Stephen Fairlie also took part during this period as deputy director. Andrew resigned in 1990 to become a full-time minister in the Church of England and, after a brief ‘inter-regnum’ by Philip Olleson, was succeeded by our present director, Richard Roddis. Richard is well-known throughout the East Midlands for his work with choirs. His conducting experience stretches back more than thirty years, so he brings much experience to choral conducting. One of the many advantages of being directed by Richard is that he is himself a professional singer of repute, and so is able to guide us, not just in accuracy of performance and sensitivity of interpretation, but also in the actual techniques of singing. Under his leadership the choir took part in a performance of Handel’s Messiah, recorded by Classic FM; and in 2002 won the adult Choir of the Day at the Sainsbury’s Choir of the Year auditions.
Management of the choir has changed considerably over the years. Once the choir began to sing apart from the orchestra, a committee was appointed which met to discuss choice of music, auditions, venues for concerts, and so on. However, this was on a fairly casual basis and no minutes were kept. In 1993 a more formal procedure was initiated with regular meeting of the planning committee. Minutes were taken and circulated together with annual reports on the financial state of the choir.
In 1974 the subscription to the choir was £1.00 annually for the thirty members, the rehearsal room at the Albert Hall costing £23.00 a year. Andrew Burnham’s annual retainer was £5.00. (The value of money has of course changed considerably, but that still seems a very modest amount.) At this time the fee for performance in a local church (Castle Gate Congregational Church, Beeston Parish Church, Worksop Priory, Clifton St Mary’s) would be £10.00, with £20.00 for St Mary’s Nottingham and £80.00 for Southwell Minster.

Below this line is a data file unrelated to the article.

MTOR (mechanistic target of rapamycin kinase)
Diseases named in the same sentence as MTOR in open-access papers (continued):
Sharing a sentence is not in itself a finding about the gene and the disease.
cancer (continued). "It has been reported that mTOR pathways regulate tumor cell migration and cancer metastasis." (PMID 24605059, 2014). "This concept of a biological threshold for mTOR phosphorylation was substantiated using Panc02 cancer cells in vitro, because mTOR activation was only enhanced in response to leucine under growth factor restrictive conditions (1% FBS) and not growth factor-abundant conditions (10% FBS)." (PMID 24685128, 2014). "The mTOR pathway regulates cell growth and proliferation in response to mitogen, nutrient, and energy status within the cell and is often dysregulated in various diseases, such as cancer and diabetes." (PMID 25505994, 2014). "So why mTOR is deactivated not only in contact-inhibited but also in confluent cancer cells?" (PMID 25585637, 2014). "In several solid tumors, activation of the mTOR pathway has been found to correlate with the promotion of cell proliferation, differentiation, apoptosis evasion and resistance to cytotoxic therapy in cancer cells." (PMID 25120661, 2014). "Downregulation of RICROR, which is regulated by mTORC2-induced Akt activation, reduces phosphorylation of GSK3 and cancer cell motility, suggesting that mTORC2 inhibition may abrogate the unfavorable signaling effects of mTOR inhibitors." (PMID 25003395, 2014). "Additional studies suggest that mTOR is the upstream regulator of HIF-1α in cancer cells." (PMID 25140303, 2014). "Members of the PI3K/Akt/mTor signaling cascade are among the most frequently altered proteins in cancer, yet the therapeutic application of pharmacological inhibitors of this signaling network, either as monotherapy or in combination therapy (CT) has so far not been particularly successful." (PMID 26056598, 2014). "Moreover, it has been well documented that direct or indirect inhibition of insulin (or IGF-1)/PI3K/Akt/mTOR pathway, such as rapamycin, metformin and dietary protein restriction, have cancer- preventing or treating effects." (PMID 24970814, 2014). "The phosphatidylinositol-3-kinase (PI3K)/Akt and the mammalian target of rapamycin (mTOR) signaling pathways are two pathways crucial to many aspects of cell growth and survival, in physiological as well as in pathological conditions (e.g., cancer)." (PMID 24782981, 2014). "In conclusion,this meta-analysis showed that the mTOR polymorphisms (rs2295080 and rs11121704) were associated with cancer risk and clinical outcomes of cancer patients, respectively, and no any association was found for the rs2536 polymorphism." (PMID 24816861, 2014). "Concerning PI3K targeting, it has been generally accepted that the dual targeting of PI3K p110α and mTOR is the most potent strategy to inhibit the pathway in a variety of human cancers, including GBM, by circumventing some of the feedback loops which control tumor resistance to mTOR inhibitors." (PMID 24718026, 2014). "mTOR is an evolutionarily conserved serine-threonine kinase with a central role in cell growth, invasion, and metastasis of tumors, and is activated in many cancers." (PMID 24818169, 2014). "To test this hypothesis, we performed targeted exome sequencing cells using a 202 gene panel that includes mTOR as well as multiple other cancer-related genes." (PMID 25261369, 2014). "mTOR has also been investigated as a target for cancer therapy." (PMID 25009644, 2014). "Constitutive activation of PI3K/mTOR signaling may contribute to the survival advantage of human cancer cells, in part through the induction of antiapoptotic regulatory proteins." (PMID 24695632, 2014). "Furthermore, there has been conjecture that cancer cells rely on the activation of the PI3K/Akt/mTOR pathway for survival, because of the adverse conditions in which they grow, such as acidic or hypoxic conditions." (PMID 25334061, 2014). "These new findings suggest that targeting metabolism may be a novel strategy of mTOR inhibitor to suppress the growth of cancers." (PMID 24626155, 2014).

In recent years the financial management has become increasingly complicated compared with earlier days, and the posts of secretary and librarian are equally demanding and time-consuming. One major difference at the present time is that getting hold of copies of music whilst not exactly easy is at least more possible than it used to be. In the early days it was prohibitively difficult - too expensive to buy and too complicated to borrow. We are grateful for the work of our treasurers and auditors, secretaries and librarians, without whom we could not continue to flourish.
The choir ‘uniform’, too, has changed over time. In the late 1960s the men wore dinner jackets with dark green Nottingham lace cummerbunds, and the women white blouses and black skirts with jabots made of the same green lace. These days the uniform is simpler: black, with the addition of coloured scarves for the women. Another thing that has changed is the choir’s name. Once established as an independent body the choir felt it inappropriate to retain the orchestra’s name, and in 1985 the ‘New English Chorale’ was chosen. Unfortunately, there turned out to be another choir with a very similar name, so in 1991 the choir became the ‘Sinfonia Chorale’. The choir was granted charitable status in 1995.
After its beginning as an entity separate from the English Sinfonia Orchestra, the choir continued to sing with them occasionally into the 1970s. At the same time the choir developed its performance of a cappella work and also of music requiring orchestral or keyboard accompaniment. We sang with the Nottingham Pro Musica Orchestra under Derek Williams in 1974 for a performance of Beethoven’s Ninth Symphony, with the Brass Consort in 1993, the Early English Music Group in 1976, and various Baroque and modern orchestras. The audiences enjoy the instrumental side of these concerts, but so do the choir. It can be awe-inspiring to watch (and hear) instrumentalists tuning and playing what are often very challenging brass and woodwind and early stringed instruments.
We have been blessed by excellent accompaniment at our concerts: on the organ by John Keys, John Morehen, Michael Overbury, Nigel Day, John Davenport and Philip Robinson; and on the piano by Anthony Clare, Liz Pike, and John Sands – and Clive Pollard, sometimes for his own choral and piano arrangements. We are especially grateful to two accompanists. The first of these, Christine Simmonds, was a founder member of the choir. Particularly memorable was her sensitive playing of such pieces as Brahms' Liebeslieder Waltzes (1979); but perhaps even more so her accompanying of Rossini’s Petit Messe Solonelle (also 1979), the music of which she sight-read at a moment’s notice. Another to mention is our most recent accompanist, Charles Tebbs, who was with us from 2012 to 2016. He has been an excellent pianist and an invaluable support at rehearsals and concerts.